The green tea will reduce the harmful effects of the western diet
Published the 07.08.2017 at 18h12
An additional reason to drink green tea. According to a study published in the journal FASEB Journal and conducted on rodents, epigallocatechin gallate (EGCG), an antioxidant that is found in abundance in green tea, would enhance brain health. The study shows that catechin can limit the absorption of fat by the body and thus, reduce the risk of insulin resistance and cognitive decline.
Previous work had already highlighted the benefits of the EGCG in the prevention of several pathologies. This time, the researchers are interested in the potential of this component and on its ability to limit the deleterious effects of the western diet is too rich in fats and sugars, and is associated with a surrisque of cognitive decline and insulin resistance.
Weight gain limited
The researchers divided male mice aged three months, in three groups. The first was fed according to a standard diet. The second received a diet rich in fats and sugars. The latter received the same diet, but supplemented with EGCG.
For 16 weeks, the team has collected data on the three groups. It has been observed that mice fed with a high-fat diet sweet and had a body mass much higher than the control group, but also in the group that received the same diet and EGCG.
Rodents have undergone a series of tests to assess their cognitive performance. However, those who had received the high-fat diet and sweet had more of a challenge to all the exercises of memory that those who had been supplemented.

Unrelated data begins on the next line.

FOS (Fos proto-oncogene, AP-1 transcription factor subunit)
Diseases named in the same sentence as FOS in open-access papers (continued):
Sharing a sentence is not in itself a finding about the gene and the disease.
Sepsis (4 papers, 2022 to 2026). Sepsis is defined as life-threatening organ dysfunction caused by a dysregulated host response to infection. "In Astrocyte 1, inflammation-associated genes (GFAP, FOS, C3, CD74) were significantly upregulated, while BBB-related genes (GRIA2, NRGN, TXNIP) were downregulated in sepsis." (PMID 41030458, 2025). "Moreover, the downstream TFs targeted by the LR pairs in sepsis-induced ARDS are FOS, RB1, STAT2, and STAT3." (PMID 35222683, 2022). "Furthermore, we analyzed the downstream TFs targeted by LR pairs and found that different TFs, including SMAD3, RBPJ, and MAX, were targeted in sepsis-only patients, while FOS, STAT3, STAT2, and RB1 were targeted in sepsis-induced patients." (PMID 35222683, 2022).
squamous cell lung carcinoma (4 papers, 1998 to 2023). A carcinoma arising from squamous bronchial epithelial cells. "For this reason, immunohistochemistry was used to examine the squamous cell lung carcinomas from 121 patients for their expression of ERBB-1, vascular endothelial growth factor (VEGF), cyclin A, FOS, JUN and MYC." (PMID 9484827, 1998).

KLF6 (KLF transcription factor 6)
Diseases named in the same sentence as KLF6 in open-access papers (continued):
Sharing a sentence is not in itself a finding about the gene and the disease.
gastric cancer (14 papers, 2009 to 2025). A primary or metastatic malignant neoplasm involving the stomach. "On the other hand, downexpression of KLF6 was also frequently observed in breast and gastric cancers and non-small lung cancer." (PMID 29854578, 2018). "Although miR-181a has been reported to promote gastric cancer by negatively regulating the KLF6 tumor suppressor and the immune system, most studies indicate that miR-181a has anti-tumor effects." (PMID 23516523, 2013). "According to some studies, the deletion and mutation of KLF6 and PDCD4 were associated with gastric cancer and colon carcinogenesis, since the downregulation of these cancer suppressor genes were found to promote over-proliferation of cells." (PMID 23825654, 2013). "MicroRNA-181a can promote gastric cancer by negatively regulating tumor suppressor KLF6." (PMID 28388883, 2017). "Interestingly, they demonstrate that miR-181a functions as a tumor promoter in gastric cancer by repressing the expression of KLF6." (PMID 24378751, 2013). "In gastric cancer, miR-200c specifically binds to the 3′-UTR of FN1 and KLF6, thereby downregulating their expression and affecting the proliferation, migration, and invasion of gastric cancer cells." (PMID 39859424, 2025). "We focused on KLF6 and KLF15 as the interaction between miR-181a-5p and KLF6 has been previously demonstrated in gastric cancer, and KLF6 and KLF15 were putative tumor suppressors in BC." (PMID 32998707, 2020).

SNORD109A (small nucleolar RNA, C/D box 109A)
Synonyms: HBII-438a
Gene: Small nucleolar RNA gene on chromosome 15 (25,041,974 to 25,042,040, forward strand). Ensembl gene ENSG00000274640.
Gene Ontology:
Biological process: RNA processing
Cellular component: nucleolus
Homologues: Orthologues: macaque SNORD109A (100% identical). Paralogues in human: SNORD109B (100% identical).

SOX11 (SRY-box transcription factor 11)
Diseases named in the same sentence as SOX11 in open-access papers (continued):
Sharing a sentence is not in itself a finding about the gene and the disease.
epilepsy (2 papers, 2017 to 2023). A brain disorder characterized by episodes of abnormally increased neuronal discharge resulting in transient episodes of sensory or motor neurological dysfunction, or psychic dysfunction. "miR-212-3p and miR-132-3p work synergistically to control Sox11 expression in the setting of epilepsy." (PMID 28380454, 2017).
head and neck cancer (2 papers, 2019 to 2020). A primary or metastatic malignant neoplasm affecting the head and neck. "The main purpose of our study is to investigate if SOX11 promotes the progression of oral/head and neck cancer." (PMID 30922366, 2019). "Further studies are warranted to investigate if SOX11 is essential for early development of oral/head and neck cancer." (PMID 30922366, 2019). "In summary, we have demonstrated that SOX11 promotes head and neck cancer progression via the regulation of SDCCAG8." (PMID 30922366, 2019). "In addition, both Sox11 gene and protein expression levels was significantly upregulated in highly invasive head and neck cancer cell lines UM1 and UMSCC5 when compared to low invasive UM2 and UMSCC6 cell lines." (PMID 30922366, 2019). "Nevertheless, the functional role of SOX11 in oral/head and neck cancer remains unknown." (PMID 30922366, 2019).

Do not abuse
According to the researchers, these results suggest that EGCG could mitigate the risks induced by diets too much fat and sugar. The ideal would be, of course, adopt a healthy diet, but let’s be pragmatic. “The usual ancestral of drinking green tea could be an alternative and even more effective than the medicine, when it comes to fighting obesity, insulin resistance and memory impairment,” write the authors. Results to confirm emergency in humans, as they open up outlook.
For many, abuse of the green tea bags or a food supplement containing EGCG would not be prudent. Suspicions weigh on its toxicity on the liver at high doses. Another study, published in the journal Toxicology Letters, returns on these risks in order to attempt to evaluate them. The authors recommend not to exceed the dose of 300mg of EGCG per day to reduce the risk of liver disease related to overconsumption.